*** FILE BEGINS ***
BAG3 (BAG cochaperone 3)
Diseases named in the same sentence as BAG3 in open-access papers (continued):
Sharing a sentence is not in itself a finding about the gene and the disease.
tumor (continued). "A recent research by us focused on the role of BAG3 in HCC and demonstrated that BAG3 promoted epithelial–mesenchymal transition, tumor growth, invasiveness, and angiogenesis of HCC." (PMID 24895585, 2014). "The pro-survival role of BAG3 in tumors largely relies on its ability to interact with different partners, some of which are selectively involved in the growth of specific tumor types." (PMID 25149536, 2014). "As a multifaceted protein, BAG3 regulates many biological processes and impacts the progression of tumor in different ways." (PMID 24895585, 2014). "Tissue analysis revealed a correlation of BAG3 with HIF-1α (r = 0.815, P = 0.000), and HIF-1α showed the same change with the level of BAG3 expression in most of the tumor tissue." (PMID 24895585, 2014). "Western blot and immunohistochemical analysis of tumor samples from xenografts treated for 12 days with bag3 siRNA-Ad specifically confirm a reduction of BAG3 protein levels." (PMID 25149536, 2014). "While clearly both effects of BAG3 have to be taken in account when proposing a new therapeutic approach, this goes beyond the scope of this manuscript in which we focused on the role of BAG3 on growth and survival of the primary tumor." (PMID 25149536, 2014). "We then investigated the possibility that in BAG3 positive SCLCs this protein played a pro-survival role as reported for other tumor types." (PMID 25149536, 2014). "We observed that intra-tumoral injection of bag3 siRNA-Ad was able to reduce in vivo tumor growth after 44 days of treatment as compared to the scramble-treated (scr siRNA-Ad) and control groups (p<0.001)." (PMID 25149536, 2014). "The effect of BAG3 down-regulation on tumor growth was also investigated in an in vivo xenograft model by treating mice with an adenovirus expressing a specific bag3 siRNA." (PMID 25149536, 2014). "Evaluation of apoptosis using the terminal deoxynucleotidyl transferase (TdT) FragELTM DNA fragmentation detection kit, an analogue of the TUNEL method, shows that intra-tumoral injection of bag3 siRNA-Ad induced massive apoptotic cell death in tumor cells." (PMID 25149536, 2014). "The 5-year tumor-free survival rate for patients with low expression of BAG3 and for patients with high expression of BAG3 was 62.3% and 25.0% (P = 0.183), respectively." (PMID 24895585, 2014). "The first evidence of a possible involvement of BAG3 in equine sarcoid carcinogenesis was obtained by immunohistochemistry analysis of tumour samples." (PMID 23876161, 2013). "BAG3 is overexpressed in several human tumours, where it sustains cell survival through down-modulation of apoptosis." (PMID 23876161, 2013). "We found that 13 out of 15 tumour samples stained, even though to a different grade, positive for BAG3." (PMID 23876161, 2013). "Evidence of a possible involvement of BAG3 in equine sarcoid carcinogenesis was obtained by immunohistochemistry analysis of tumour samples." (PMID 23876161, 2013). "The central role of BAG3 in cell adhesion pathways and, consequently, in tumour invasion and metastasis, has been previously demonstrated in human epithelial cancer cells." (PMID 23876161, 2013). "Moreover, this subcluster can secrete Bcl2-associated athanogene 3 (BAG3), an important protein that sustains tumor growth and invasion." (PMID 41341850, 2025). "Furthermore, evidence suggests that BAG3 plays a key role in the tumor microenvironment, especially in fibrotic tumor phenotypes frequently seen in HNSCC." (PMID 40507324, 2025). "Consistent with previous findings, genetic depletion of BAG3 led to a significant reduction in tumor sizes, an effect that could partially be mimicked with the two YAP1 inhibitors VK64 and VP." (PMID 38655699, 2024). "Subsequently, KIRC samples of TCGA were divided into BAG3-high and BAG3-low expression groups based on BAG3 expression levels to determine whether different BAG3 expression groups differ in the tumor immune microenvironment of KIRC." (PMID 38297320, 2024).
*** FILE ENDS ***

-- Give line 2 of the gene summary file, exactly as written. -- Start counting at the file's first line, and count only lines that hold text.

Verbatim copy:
Diseases named in the same sentence as BAG3 in open-access papers (continued):